By Dana Quell

It could have been something out of a fairy tale, with its background of chickadee chirps and morningbird symphonies, with the warm summer breeze that lifted the scent of freshly clipped grass over the small plot of land, with the sound of the nearby ocean waves caressing the rock-free sand below. It could have been something out of a strange humanistic movie, with its rows and rows of neat gray slabs marking the lives and deaths of the inhabitants, with the solitary woman standing, hands clasped in front of her, head bowed slightly, solemnly in front of one of the plot's smallest stones in the early morning darkness.

She was not there to lament the loss of some life she might have known; in fact, the stone she stood in front of now was some random stone, picked for its nearness to the edge of the plot. She was waiting, patiently, for him to arrive. She had already been waiting for over an hour, and, though her feet were throbbing with the ache of anticipation, she was not annoyed. The waiting was a necessity, a frustrating one no doubt, but still something that was needed. He had to be careful, had to make sure that he was safe here, and she understood that. She was willing to play the game, as long as it meant she was able to see him.

And so it was ten minutes to sunrise when another individual crept up to the edge where she waited, unmoving. He had been watching her for nearly twenty minutes from within one of the tall hawthorne trees that stood nearby, next to the tall stone wall that marked the boundaries of the graveyard.

He placed a single daisy upon the stone she stood in front of, a silent offering to the soul buried underneath, some meagre symbol of gratitude for the meeting place, and straightened to stand a full head taller than her. "You weren't followed?" he asked, his eyes dark as the brightening sky, staring at the same colour in the tablet.

She shook her head, "No." He nodded his reply, and she took it as a sign to continue. "They all… they're all wondering where you are. What you're doing."

"Are they?" He glanced up, his eyes meeting hers in a careless glimpse of indifference.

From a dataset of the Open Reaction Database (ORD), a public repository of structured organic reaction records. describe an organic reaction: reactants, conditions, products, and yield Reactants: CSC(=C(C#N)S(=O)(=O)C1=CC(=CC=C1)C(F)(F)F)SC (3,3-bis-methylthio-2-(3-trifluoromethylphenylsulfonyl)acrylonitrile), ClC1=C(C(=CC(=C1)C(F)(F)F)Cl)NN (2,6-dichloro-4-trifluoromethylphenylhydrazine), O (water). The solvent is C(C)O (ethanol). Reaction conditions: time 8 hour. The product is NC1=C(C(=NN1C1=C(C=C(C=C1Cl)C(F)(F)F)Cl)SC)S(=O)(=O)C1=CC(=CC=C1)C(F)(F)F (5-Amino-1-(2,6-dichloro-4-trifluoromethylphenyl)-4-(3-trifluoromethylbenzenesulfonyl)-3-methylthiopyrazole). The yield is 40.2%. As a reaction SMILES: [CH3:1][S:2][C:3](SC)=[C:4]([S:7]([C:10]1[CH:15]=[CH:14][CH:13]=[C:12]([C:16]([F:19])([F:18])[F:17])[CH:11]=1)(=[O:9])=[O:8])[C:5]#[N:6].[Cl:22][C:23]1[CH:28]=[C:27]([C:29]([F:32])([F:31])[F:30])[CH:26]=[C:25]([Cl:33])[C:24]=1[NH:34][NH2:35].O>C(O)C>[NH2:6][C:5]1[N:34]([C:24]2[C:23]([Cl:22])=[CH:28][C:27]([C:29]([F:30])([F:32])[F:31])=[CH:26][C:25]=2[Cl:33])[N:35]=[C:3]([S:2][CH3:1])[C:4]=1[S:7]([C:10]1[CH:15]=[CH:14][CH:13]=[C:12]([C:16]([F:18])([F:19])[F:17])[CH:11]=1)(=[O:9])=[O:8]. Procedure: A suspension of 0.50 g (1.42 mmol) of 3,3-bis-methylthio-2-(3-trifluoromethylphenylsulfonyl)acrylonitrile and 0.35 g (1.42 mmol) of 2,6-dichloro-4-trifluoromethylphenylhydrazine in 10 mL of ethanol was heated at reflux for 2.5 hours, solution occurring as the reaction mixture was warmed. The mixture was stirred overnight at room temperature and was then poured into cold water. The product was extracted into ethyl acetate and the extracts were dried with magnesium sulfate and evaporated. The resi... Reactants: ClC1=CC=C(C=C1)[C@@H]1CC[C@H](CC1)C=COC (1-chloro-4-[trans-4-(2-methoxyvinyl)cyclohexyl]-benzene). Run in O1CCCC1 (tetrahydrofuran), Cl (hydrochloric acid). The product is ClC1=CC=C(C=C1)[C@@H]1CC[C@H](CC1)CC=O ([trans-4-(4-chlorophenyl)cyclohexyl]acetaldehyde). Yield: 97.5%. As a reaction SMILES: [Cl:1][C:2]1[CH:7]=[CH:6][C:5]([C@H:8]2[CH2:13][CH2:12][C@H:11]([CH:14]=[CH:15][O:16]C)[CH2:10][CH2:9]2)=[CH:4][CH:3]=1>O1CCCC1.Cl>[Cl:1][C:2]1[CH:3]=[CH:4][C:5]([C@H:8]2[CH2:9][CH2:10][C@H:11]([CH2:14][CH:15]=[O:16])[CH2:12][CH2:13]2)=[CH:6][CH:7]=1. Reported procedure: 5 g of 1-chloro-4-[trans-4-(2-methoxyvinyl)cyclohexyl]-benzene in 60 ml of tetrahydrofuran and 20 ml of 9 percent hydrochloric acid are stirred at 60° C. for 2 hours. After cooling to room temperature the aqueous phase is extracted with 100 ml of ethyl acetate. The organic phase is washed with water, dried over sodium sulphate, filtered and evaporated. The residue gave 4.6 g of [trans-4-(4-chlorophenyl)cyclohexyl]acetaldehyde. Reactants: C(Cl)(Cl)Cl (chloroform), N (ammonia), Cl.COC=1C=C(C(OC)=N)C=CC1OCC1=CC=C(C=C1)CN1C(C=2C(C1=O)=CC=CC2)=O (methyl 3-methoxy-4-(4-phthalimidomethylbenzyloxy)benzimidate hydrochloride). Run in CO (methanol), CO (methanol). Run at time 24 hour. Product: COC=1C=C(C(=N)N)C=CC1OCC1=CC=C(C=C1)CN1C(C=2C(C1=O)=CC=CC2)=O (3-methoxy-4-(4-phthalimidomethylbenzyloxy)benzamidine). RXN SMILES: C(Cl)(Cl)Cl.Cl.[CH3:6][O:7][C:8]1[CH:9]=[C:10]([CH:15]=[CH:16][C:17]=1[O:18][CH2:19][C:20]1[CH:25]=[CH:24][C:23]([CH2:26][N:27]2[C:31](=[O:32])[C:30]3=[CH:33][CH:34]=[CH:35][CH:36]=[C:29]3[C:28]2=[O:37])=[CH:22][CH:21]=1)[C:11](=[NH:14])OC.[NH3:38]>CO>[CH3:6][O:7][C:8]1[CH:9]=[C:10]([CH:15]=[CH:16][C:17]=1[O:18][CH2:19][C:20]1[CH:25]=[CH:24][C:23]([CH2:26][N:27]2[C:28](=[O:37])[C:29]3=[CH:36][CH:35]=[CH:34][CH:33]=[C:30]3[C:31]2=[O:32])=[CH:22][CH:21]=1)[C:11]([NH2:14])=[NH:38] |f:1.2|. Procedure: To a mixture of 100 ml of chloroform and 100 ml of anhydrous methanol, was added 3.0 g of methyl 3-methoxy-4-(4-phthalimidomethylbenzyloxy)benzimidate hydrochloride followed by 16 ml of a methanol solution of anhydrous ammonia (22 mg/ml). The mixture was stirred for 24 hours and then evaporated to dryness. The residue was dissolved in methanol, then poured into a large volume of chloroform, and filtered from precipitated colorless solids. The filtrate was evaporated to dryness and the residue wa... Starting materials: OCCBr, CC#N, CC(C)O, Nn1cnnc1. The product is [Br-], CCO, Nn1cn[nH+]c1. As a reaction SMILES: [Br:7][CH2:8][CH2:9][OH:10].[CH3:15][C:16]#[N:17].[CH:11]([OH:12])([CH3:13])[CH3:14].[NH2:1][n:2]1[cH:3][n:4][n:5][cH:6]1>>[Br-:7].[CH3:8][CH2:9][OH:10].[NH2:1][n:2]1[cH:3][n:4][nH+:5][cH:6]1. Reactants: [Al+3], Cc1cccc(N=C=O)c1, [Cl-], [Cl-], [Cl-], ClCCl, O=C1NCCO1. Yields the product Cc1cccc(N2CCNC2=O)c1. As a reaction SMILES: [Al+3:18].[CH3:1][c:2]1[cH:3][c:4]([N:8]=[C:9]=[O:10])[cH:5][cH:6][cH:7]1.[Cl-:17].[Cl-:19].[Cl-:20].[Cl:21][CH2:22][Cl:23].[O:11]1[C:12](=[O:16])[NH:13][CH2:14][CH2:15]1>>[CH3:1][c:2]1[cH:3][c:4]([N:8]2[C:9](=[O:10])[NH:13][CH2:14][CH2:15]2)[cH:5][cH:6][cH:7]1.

"They are. I know you don't care about them, but they -"

His words were bitter when he interrupted, sharp blades of sarcasm. "What do you know? Huh? Just what exactly is it that you know?"

The darkness that surrounded the cemetery lightened a shade, and the crickets slowly began to finish their opus and drowsily nod off into sleep. The soft words "I know I care deeply about you," drifted through the humid air and forced his stare back towards the stone, his eyes to read the careful inscription of The Lord giveth and the Lord taketh away, immediately regretful.

"I'm sorry. I just… I'm a little stressed out. This is harder than I thought it would be. I didn't think I'd miss my old life so much. I didn't think I'd miss you so much…"

It wasn't much of an apology, but she would accept it, knowing it was the most she'd get out of him this morning. She nodded. "I know." She turned her gaze to the daisy he placed on top of the headstone, stunning and stark contrast of white against gray on a canvas of monochrome darkness, and idly wondered where he could have gotten it from. "Look, I didn't come here to talk you out of your decision. It was yours and yours alone, and I know I can't change your mind. I don't want to change your mind."

"Then… what did you come here for?"

"I want to come with you."

He considered her words thoughtfully, not dismissing them easily as impulsive emotions, because he knew how much it took for her to say them, how much consideration it would have taken her to arrive at them. It had taken the same from him. "Are you sure?"

She nodded. "My bags are in my car. I've got $1,000 cash I've been saving, plus some food and other neccessities. And I'm ready for it, for this change. I'm ready to go."

"Ok," he whispers, taking a step closer to her. "But only because you're sure. " He leaned over, placing a callused hand gently on her shoulder, and their eyes locked, an invisible connection of gray and azure between them. But the sound of a car revving up its engines behind the stone wall broke the moment, already a memory, as he glanced away in paranoia.

He wet his lips with a muscular pink tongue, trying to recover his calm demeanor. "Um… well, we can't take the car with us. They'll look for that, if they decide to look for us at all. You'll have to dump it. Leave it at the bus station, then walk the couple of blocks to the train station. I'll meet you there around nine or so."

She nodded, then moved closer and wrapped her arms around his waist, the first of many embraces to come. Surprised, he hesitated at first, but moved quickly to return the gesture. Then he pulled away, and, without looking behind at her, walked back to the hawthorne tree and the stone wall from where he came, disappeared in the already lifting fog.

She stared at the place where he was for a few seconds, then turned her attention towards the grave she stood in front of. The Lord giveth and the Lord taketh away. She has been given the most incredible gift - the gift to start anew. And this time, she will be making the decisions. It will be her life.

Just after sunrise near the edge of a small cemetery, a solitary woman reflected for a moment on the morningbird's songs in front of a small grave before she too left. She had not been there to lament the loss of some life she might have known; in fact, the stone she had stood in front of for some time was some random stone, chosen for convenience, used, and soon to be abandoned. Or maybe she had been there to lament the loss of some life she might have known, but if so, for hers and hers alone.